The potential for incubation in the legal landscape has been underexplored and undervalued. The participants in the webinar demonstrated that innovation champions are working to develop entrepreneurial ambition and shaping the future of the sector. As the challenge of the pandemic and new ways of working unfold, the ability to work with technology will become critical. Our research will continue to focus on these challenges and if you would like to find out more about the incubation in the legal services programme of research, please contact Professor Tim Vorley, Dr Jorge Martins, Dr Paul Taylor, or Dr Chay Brooks for further information.

Derisking Conveyancing : An NGS Design Sprint

Posted by Lucy Kimbell, September 2020

This week the Next Gen PSF team worked with CILEx Regulation, the Solicitors Regulatory Authority and  the CLC to use our design sprint format to examine how to augment the conveyancing process through share technology solutions. The design sprint sought to identify blockages or issues that reduce the efficiency, effectiveness or negatively impact on the client experience, and identify how there is scope to derisk the conveyancing through use of  AI and other advanced technologies. : Design Sprint Workshop

While HM Land Registry is moving to e-conveyancing, and there are other digital innovations in the market addressing aspects of conveyancing, the design sprint worked with a range of stakeholders to think through the problems and opportunities that have not yet been addressed. The Next Gen PSF team facilitated the event to enable effective collaboration, by allowing participants to share their knowledge and experience about where the issues and opportunities are in the current conveyancing process as well as the opportunities to use AI.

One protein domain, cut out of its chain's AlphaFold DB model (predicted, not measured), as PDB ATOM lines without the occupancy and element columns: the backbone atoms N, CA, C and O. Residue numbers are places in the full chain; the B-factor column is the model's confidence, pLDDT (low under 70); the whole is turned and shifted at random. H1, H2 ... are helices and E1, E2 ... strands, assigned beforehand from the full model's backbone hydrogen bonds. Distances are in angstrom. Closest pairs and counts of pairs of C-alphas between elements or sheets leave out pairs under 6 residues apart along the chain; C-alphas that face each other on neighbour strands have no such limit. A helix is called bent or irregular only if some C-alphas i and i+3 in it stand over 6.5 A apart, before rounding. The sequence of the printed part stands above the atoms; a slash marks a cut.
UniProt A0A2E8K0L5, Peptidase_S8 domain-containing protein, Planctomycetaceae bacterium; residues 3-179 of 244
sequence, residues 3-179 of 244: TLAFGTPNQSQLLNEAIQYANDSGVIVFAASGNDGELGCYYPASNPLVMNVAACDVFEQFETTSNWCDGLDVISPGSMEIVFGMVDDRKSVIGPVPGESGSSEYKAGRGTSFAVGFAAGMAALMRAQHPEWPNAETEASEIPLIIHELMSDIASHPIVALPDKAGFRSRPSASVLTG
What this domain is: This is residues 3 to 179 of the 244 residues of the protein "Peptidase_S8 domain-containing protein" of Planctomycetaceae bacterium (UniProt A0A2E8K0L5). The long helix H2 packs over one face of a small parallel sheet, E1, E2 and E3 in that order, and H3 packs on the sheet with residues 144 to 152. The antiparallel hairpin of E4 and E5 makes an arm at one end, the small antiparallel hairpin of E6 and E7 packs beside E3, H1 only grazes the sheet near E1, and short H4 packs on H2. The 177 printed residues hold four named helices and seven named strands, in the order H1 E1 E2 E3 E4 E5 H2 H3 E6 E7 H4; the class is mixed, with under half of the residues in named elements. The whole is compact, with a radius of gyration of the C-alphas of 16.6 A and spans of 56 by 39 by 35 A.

On the back of the workshop Cilex Regulation and the SRA have used the report summarising the outcome of the design spront as a resource to progress collective interests. Also following the design sprint Professor Tim Vorley presented the outcomes to the  ‘Home Buying and Selling Group’ (HBSG), which is an active body of 100+ conveyancing stakeholders.

NexGenPSF team on the Bak Up Podcast

Posted by Cristian Gherhes, June 2020

The research of the Next Gen PSF project has come a long way, uncovering a range of challenges and opportunities for AI adoption in legal and accounting services and supporting numerous firms in their technology adoption journey. In this podcast, Cristian shares insights from the projects and talks about the future of AI in professional services.  To hear more about the pressures and challenges of digital transformation and the implications of AI for the business models of PSFs, listen to the podcast below.

Professional Service Firms Annual Conference

Posted by Tim Vorley, July 2020

The Next Gen PSF team has participated in the annual Professional Service Firms conference at the Said Business School, University of Oxford. Along  side an array or internationally leading researchers, James Faulconbridge, Atif Sarwar, Martin Spring (Lancaster University) presented their work on 'Paradoxical Boundary Work: Creative Professional Responses to the Impacts of Artificial intelligence on Accounting and Law Work'. 

Future of the NextGenPSF Firm

Posted by Martin Spring, June 2020